HOW To Create A Pollinator Garden
Pollinator gardens support and maintain pollinators by supplying food in the form of pollen and nectar that will ensure that these important animals stay in the area to keep pollinating our crops for continued fruit and vegetable production.
Choose the location
While flowering plants can grow in both shady and sunny locations, consider your audience. Butterflies and other pollinators like to bask in the sun and some of their favorite wildflowers grow best in full or partial sun with some protection from the wind.
Best Pollinator Plants
- Eastern Swamp Milkweed
- Wild Petunia
- Monarda (Bee Balm)
Create a butterfly garden. Beginning a butterfly garden can be as simple as choosing flowering plants that will invite adult butterflies to your garden to feed.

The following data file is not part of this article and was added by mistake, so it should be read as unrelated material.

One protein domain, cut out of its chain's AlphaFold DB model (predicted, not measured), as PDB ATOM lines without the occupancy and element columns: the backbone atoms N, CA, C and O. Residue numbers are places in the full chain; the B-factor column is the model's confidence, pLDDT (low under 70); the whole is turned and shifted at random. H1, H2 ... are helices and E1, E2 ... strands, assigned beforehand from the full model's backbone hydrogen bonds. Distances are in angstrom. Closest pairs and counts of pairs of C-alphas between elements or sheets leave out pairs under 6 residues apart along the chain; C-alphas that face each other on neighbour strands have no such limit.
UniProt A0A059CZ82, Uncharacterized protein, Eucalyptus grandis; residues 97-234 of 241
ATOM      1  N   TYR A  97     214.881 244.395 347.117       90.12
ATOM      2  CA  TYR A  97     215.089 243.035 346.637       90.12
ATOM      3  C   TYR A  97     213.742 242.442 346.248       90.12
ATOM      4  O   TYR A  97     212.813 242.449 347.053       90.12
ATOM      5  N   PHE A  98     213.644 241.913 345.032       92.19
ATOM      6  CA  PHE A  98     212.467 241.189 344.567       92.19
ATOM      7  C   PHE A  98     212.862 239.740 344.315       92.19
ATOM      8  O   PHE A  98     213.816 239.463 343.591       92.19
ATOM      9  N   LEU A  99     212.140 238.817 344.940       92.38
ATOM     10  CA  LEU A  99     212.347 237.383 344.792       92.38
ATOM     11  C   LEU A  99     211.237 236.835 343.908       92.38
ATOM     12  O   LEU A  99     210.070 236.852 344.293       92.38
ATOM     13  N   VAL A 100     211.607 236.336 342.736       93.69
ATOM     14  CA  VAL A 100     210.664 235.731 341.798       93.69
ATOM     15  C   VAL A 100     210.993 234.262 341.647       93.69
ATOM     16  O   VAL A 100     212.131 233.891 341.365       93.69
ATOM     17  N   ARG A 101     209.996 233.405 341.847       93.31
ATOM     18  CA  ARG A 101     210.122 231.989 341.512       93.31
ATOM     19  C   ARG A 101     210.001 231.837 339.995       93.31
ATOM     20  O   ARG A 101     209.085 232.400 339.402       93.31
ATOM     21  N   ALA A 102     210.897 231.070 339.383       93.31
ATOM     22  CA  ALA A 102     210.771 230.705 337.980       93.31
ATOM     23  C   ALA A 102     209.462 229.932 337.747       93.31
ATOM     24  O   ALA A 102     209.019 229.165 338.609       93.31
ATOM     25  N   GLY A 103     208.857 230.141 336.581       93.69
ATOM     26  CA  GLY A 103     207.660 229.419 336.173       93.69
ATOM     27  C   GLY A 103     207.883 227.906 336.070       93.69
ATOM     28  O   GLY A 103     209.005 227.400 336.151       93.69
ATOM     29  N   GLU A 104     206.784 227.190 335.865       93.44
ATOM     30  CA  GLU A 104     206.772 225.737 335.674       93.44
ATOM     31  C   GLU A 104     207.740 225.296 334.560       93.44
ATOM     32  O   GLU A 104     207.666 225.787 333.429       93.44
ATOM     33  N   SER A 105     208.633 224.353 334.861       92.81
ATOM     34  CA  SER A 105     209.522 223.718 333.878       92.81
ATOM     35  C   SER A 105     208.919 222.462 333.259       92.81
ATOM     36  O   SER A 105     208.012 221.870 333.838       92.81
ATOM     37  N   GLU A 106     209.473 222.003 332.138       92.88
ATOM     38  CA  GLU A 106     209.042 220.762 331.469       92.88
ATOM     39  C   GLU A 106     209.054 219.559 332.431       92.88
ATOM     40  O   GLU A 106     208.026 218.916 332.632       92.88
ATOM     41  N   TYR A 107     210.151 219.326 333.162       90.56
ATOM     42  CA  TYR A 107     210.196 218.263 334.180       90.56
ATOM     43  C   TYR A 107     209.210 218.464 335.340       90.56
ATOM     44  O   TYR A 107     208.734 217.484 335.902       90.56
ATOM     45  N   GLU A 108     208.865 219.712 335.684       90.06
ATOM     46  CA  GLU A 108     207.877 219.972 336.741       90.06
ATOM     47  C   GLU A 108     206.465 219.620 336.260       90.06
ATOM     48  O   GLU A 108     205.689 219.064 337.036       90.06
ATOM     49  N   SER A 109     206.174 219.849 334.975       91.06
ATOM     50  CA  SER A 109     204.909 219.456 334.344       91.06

What colors attract bees?
Bees have a good color vision to help them find flowers and the nectar and pollen they offer. Flower colors that particularly attract bees are blue, purple, violet, white, and yellow.
Sunflowers’ height makes them beacons for pollinators. They’re also rich sources of nectar and pollen for honeybees, bumblebees and other wild bee species, butterflies and other beneficial insects.
Native plants are the ideal choice because they require less maintenance and tend to be heartier. It’s essential to choose plants that have not been treated with pesticides, insecticides, or neonicotinoids.
Plant in drifts
Pollinators are more likely to find plants in gardens that provide larger drifts of color. When you purchase plants, get at least three or more of one kind—more if you have the room—and plant them near one another.
Hummingbirds are guided by their eyes, and many red-colored flowers provide good sources of nectar. Try perennials like red or purple hollyhock, pink or red coral bells, bee balm, summer phlox, or sage. Annuals that attract hummingbirds include begonias, cosmos, geraniums, and petunias.